The esteemed monsignor cited violation of human rights, genetic manipulation, drug and alcohol abuse that "weaken the mind and cloud intelligence" and the imbalance between rich and poor as new sins of humanity. Also on the new sin list in the last several years has been highway accidents caused by road rage and the rape of the environment.
" 'If yesterday sin had a rather individual dimension, today it has a weight, a resonance, that's especially social, rather than individual,' said Girotti, whose office deals with matters of conscience and grants absolution."When Monsignor Girotti was asked about the recent bout of priest sex scandals that plagued the Church, he "acknowledged the 'objective gravity' of the allegations, but contended that the heavy coverage by mass media of the scandals must also be denounced because it 'discredits the church.' " One can see that the Vatican's head sin policeman has no intention of opening up that can of worms. It would appear that enlightenment comes slowly to some and not at all to others.
But, having said that, the monsignor was on to something with his mention of gene manipulation and the concept of group responsibility. As we move forward with genetic and embryonic research and its many applications, ethical concerns abound and few have been answered at the group level in a comprehensive fashion, politically or otherwise.
For example, a TIME magazine essay by Nancy Gibbs entitled "Wanted: Someone to Play God" states: "As medicine redraws the map of what's possible when it comes to making children, we all have an interest in asking how far we should be allowed to go" (3-3-08, p. 68.) American politicians have been loath to jump into the foray on this one. Because of that trepidation to outline reproductive guidelines in relation to embryos, Ms. Gibbs believes that it is a good thing that most doctors are ethical individuals "since there is nothing stopping them from implanting 10 embryos in a woman hoping to give birth to a softball team."
Europe has taken a different direction in this regard because these governments actually pay some of the costs. Gibbs explains: "Italy and Germany forbid embryo storage; England limits doctors to implanting two embryos, or three if a woman is over 40. Sweden and Belgium allow only one. Many lawmakers are driven less by moral than medical concerns for the health of mother and baby and the costs associated with premature and multiple births."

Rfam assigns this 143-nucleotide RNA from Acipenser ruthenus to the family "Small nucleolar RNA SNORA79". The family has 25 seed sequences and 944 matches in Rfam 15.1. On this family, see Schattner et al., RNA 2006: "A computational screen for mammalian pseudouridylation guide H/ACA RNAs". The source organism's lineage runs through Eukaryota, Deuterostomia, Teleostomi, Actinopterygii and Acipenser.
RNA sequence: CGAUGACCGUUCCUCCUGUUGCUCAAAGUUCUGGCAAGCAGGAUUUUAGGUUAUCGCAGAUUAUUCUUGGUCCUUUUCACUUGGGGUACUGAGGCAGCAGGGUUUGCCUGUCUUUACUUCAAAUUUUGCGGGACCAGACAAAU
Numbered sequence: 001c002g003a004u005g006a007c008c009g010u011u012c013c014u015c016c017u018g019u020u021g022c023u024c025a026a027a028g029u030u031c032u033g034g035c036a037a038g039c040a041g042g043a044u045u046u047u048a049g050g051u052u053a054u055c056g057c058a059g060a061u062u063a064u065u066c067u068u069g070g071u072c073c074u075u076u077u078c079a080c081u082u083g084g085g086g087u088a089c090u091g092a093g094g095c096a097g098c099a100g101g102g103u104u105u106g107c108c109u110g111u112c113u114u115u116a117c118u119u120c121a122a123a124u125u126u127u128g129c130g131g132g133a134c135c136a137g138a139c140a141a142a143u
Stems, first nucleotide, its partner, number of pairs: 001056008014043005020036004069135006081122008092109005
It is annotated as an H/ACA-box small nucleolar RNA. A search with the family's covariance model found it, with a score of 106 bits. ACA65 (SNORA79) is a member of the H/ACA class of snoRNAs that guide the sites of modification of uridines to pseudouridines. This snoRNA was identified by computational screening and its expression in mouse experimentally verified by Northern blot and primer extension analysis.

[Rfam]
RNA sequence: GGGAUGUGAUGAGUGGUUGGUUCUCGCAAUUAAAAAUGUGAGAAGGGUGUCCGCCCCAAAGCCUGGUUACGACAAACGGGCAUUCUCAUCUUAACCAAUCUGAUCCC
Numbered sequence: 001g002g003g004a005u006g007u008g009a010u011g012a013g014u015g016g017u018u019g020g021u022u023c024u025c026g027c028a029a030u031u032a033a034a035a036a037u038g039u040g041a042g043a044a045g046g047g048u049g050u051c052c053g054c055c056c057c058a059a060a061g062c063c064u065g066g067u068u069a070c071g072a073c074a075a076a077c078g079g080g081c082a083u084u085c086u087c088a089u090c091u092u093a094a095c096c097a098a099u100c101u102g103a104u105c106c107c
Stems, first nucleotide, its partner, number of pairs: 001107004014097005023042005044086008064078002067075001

Of concern in the USA are the half a million left over embryos on ice--are they people or property? Could they then be sold? When genetic research is a bit further along, will it be possible to cull the worst and keep the best? These and many more questions have yet to be answered in a comprehensive fashion. Ms. Gibbs concludes:
"This is a moral wilderness, full of hope and traps. I don't expect aspiring parents to bring order to it when all they want is to survive the journey and start a family. That job is surely one for policymakers, to monitor the immense social and scientific experiment we've been conducting in private and make sure that we weigh the risks before we embrace the promise."A new Democratic President--who will not be burdened with neo-con values--might want to tackle this Herculean task. It would certainly take courage and political will, but would be an enlightened endeavor. As Einstein once said: "Any fool can make things bigger and more complex. It takes a touch of genius and a lot of courage to move in the opposite direction."
Speaking of Europe as I have been doing, they are ahead of us on another genetic front--that of forensic DNA tracing that consists of keeping an extensive DNA database of arrested individuals. In 1995, England started a DNA database which now contains 4.2 million records of folks who've been arrested, even for minor infractions. No conviction was necessary to be included on the list.
With this large bank of information the authorities are able to conduct "familial searches" that provide near matches, rather than identical matches. A few very old crimes have been solved with this new technique--one involved a local, upstanding man now convicted for a rape twenty years ago. He was traced through a close relative, but some have responded in outrage at the government's reach. The WSJ reporting in a front page article quoted a Harvard Medical School professor as saying the use of familial tracing would increase criminal apprehension by 40%, but would "raise new legal challenges, as a new category of people effectively would be placed under a lifetime genetic surveillance" (2-23/24-08.)
Genetic profiling has been around since 1984, but its inventor now asks if it's ethical to keep DNA data on innocent people, such as people arrested but not convicted of a crime. In the US, a national DNA database contains 5.6 million records, mostly of convicted felons, and few would argue with this use of personal data. Eleven states, however, have passed laws like those of England, allowing DNA profiles to be stored for those merely arrested and not convicted. Civil libertarians say this is going to far because it "places sensitive personal information in the hands of the government" which has been known to abuse the privilege.